Russian Biathletes Plan Comeback this Weekend

Inge ScheveDecember 7, 2010

The three Russian biathletes Ekaterina Yorieva, Dmitry Yarochenko and Albina Akhatova have completed their two-year suspensions after being caught doping during the Österssund, Sweden, World Cup events in December 2008. This weekend, Yarochenko and Yorieva will start at the IBU Cup events in Martell – one level down from the World Cup.

Last weekend featured Russian Cup races in Ufa, where Yarochenko placed third and fifth in two sprint races there, with the fastest ski times. Accordingly, he and Yorieva received the Russian wild card entries to the next IBU cup races in Martell and Obertilliach.

“We have eight spots for the IBU Cup, and seven are pre-qualified. But one female and one male spot are left up to the coaches’ discretion, so we have decided to bring Yorieva and Yarochenko. Yarochenko raced well during the Ufa events, posting the best times for the course. Both racers are determined and approved for the next IBU Cup races,” said Vladimir Barnachov, the director for the Russian IBU Cup team, in a press release.

Despite her doping charge, Yorieva has been a popular character in Russia throughout her suspension. She has maintained her blog on the popular Russian sports site, She has also been a guest on a sports talk show on the Russia 2 television station, where the TV interviewer repeatedly expressed sarcasm toward Norwegian biathlon racers and other athletes who have criticized the doping convicted Russian biathletes.

For  Akhatova, who had earlier expressed interest in returning and training for the upcoming season, her career is over. Her goal was to race in this year’s World Championships on home turf in Khanty-Mansiysk, where she earned gold in 2003. However, she decided to retire, instead.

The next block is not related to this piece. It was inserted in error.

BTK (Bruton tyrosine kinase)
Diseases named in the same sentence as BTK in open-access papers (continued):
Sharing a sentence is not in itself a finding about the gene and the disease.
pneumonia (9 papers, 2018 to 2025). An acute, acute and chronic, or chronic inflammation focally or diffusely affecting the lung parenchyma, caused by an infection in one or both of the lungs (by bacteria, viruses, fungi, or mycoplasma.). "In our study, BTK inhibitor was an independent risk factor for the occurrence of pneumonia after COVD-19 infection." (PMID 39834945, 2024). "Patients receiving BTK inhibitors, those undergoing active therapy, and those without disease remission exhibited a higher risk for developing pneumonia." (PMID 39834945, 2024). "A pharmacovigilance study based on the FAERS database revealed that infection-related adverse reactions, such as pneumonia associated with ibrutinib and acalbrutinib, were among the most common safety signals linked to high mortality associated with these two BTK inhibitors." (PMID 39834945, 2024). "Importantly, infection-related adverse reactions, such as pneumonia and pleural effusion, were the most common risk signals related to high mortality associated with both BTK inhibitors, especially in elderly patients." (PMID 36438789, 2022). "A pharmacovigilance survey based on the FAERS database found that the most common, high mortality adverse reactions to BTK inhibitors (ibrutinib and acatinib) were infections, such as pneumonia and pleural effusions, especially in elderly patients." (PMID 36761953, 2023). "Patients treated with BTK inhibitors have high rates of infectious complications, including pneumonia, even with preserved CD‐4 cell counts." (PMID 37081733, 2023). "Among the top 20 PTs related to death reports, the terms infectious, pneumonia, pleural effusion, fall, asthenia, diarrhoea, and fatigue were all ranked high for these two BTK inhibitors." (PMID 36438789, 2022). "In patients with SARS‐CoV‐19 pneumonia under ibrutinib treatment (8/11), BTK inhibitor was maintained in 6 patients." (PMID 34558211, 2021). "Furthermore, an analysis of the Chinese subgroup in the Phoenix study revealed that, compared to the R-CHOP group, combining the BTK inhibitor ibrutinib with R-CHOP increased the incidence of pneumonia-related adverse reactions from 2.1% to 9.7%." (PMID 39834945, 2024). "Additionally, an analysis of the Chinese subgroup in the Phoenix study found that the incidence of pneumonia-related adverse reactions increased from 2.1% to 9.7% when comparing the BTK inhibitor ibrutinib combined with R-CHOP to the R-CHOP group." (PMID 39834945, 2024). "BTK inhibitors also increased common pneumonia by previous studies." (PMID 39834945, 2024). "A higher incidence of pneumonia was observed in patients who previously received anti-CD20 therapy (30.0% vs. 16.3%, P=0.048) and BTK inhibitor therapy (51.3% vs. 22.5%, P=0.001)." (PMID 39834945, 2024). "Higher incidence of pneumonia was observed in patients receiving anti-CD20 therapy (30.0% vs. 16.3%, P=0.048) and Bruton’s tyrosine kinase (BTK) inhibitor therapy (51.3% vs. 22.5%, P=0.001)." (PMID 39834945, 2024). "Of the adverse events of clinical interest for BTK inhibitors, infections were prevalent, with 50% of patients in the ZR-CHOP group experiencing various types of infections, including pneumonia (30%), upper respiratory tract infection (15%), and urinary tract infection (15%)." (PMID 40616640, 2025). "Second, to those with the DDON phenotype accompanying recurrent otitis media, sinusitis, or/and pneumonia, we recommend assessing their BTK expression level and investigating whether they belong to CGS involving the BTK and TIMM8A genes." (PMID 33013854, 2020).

“This was a hard decision because the sport has been such a large part of my life. I have tried to train and prepare for a comeback. But I have been set back with frequent illness and had to start over from scratch several times in terms of training. Maybe my body no longer absorbs or accepts this hard training. So I have decided to retire,” Akhatova said in a recent interview with Russia 2.

From, December 6, 2010. By Ole Kristian Stoltenberg. Translation by Inge Scheve.

Inge Scheve

Inge is FasterSkier's international reporter, born and bred in Norway. A cross-country ski racer and mountain runner, she also dabbles on two wheels in the offseason. If it's steep and long, she loves it. Follow her on Twitter: @IngeScheve.

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